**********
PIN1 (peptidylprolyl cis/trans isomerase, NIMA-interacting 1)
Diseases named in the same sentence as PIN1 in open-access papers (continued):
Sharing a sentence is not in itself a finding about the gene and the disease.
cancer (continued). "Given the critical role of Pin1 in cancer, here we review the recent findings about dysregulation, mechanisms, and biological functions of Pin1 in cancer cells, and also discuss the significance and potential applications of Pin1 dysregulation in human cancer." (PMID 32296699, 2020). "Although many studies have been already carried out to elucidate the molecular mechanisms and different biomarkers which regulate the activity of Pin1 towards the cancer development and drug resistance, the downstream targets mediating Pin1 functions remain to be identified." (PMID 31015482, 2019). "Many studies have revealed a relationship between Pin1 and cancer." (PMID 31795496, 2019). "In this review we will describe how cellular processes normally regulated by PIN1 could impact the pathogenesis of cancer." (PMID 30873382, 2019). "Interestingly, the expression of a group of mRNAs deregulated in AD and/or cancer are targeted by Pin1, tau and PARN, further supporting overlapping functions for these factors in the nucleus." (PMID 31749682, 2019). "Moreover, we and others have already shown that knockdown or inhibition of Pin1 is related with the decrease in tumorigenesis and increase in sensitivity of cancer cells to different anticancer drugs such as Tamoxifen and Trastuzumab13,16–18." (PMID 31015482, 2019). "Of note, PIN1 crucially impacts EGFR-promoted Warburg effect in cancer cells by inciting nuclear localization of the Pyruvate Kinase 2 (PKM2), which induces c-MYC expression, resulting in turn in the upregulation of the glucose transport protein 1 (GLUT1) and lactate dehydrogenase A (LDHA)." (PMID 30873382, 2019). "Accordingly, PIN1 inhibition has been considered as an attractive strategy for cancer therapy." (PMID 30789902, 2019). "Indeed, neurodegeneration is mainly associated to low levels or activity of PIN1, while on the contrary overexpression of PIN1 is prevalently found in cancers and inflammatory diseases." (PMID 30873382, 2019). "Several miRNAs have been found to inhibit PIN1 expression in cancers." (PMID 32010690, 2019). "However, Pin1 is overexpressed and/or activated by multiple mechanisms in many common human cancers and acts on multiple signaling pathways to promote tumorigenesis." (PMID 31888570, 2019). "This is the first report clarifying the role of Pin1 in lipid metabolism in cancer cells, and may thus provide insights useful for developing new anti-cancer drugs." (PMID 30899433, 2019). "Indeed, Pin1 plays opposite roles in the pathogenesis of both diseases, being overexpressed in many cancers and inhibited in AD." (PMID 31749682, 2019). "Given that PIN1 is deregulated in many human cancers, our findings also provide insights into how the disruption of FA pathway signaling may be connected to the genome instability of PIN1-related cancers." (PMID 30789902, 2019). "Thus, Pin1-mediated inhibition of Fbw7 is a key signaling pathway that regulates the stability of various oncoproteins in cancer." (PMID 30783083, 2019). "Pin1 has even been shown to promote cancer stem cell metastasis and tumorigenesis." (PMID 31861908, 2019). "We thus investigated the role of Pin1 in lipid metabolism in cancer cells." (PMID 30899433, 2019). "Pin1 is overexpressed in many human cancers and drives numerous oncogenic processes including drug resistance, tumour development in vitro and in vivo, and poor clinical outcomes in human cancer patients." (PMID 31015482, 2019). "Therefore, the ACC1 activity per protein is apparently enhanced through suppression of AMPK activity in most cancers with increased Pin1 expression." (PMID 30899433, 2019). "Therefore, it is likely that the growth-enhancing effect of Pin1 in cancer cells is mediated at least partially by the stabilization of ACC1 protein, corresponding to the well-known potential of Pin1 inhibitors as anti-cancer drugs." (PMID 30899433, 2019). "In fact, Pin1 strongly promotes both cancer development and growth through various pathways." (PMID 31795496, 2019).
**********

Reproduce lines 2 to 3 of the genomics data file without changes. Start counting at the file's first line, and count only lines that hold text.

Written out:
Diseases named in the same sentence as PIN1 in open-access papers (continued):
Sharing a sentence is not in itself a finding about the gene and the disease.